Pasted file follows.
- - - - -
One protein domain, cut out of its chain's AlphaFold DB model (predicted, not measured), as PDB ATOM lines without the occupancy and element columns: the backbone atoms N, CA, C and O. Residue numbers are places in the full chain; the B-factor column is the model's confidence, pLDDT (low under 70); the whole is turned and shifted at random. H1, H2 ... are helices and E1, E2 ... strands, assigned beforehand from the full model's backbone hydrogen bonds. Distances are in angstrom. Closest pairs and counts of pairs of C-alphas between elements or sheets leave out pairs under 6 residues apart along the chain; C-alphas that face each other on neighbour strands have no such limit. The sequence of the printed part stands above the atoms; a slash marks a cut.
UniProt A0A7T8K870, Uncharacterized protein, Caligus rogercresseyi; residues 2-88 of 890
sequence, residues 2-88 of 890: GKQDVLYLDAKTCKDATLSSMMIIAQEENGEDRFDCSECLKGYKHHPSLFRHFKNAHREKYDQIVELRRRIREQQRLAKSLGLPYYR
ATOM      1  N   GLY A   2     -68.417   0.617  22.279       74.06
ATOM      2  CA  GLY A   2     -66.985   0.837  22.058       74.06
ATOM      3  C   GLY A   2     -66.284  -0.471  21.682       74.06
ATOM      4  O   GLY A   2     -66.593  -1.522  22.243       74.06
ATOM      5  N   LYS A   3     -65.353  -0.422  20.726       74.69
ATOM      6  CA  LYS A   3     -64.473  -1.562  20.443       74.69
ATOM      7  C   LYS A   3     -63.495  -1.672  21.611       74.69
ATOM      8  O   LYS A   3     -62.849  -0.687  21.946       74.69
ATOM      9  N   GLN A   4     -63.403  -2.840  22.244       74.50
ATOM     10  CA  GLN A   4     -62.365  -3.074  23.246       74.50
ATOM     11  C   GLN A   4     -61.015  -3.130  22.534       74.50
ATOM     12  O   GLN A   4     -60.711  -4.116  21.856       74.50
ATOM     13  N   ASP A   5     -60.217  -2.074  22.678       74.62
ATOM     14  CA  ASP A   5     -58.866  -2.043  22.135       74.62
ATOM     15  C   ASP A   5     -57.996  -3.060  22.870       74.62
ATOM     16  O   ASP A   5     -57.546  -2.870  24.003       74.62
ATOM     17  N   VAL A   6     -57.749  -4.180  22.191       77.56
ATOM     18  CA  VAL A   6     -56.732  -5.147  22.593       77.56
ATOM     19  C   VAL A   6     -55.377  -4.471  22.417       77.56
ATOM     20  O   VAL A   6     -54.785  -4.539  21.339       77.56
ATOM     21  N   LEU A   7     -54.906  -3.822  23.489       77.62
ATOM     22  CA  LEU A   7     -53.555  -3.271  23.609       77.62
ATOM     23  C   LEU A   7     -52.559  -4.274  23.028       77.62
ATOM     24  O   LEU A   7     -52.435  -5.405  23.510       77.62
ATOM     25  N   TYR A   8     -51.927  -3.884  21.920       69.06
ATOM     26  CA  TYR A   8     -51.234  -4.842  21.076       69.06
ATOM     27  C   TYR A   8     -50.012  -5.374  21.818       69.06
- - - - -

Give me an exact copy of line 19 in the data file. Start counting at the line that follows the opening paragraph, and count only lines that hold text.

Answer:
ATOM     17  N   VAL A   6     -57.749  -4.180  22.191       77.56